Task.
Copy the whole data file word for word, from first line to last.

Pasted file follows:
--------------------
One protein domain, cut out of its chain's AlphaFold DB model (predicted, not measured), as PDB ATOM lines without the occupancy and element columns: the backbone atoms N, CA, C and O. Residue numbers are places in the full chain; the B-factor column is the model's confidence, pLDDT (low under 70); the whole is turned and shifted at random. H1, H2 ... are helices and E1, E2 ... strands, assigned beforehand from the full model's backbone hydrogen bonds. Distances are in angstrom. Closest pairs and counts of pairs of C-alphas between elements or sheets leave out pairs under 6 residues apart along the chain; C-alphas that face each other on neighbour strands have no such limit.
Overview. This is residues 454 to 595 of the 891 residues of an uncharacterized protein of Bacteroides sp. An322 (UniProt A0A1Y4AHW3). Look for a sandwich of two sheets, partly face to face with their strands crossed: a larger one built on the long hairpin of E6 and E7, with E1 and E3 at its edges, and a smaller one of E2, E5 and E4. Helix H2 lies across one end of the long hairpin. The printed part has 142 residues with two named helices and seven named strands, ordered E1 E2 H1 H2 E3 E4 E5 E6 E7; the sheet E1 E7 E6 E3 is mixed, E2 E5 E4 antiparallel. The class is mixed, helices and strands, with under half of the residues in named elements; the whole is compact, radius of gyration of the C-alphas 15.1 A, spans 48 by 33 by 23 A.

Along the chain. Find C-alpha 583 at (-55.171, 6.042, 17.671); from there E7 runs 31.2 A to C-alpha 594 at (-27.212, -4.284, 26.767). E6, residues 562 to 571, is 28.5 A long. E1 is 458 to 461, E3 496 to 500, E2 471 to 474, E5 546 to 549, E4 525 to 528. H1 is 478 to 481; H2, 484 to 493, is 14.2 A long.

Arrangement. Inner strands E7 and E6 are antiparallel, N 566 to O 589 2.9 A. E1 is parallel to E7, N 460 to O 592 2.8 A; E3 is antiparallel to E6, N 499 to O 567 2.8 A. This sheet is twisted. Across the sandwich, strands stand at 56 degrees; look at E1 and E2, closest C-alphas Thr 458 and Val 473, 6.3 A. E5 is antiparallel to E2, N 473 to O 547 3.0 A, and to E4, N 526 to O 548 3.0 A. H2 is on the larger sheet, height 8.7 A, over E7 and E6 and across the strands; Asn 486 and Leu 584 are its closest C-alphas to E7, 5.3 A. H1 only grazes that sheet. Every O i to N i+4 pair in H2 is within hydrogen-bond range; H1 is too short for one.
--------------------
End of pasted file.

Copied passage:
One protein domain, cut out of its chain's AlphaFold DB model (predicted, not measured), as PDB ATOM lines without the occupancy and element columns: the backbone atoms N, CA, C and O. Residue numbers are places in the full chain; the B-factor column is the model's confidence, pLDDT (low under 70); the whole is turned and shifted at random. H1, H2 ... are helices and E1, E2 ... strands, assigned beforehand from the full model's backbone hydrogen bonds. Distances are in angstrom. Closest pairs and counts of pairs of C-alphas between elements or sheets leave out pairs under 6 residues apart along the chain; C-alphas that face each other on neighbour strands have no such limit.
Overview. This is residues 454 to 595 of the 891 residues of an uncharacterized protein of Bacteroides sp. An322 (UniProt A0A1Y4AHW3). Look for a sandwich of two sheets, partly face to face with their strands crossed: a larger one built on the long hairpin of E6 and E7, with E1 and E3 at its edges, and a smaller one of E2, E5 and E4. Helix H2 lies across one end of the long hairpin. The printed part has 142 residues with two named helices and seven named strands, ordered E1 E2 H1 H2 E3 E4 E5 E6 E7; the sheet E1 E7 E6 E3 is mixed, E2 E5 E4 antiparallel. The class is mixed, helices and strands, with under half of the residues in named elements; the whole is compact, radius of gyration of the C-alphas 15.1 A, spans 48 by 33 by 23 A.

Along the chain. Find C-alpha 583 at (-55.171, 6.042, 17.671); from there E7 runs 31.2 A to C-alpha 594 at (-27.212, -4.284, 26.767). E6, residues 562 to 571, is 28.5 A long. E1 is 458 to 461, E3 496 to 500, E2 471 to 474, E5 546 to 549, E4 525 to 528. H1 is 478 to 481; H2, 484 to 493, is 14.2 A long.

Arrangement. Inner strands E7 and E6 are antiparallel, N 566 to O 589 2.9 A. E1 is parallel to E7, N 460 to O 592 2.8 A; E3 is antiparallel to E6, N 499 to O 567 2.8 A. This sheet is twisted. Across the sandwich, strands stand at 56 degrees; look at E1 and E2, closest C-alphas Thr 458 and Val 473, 6.3 A. E5 is antiparallel to E2, N 473 to O 547 3.0 A, and to E4, N 526 to O 548 3.0 A. H2 is on the larger sheet, height 8.7 A, over E7 and E6 and across the strands; Asn 486 and Leu 584 are its closest C-alphas to E7, 5.3 A. H1 only grazes that sheet. Every O i to N i+4 pair in H2 is within hydrogen-bond range; H1 is too short for one.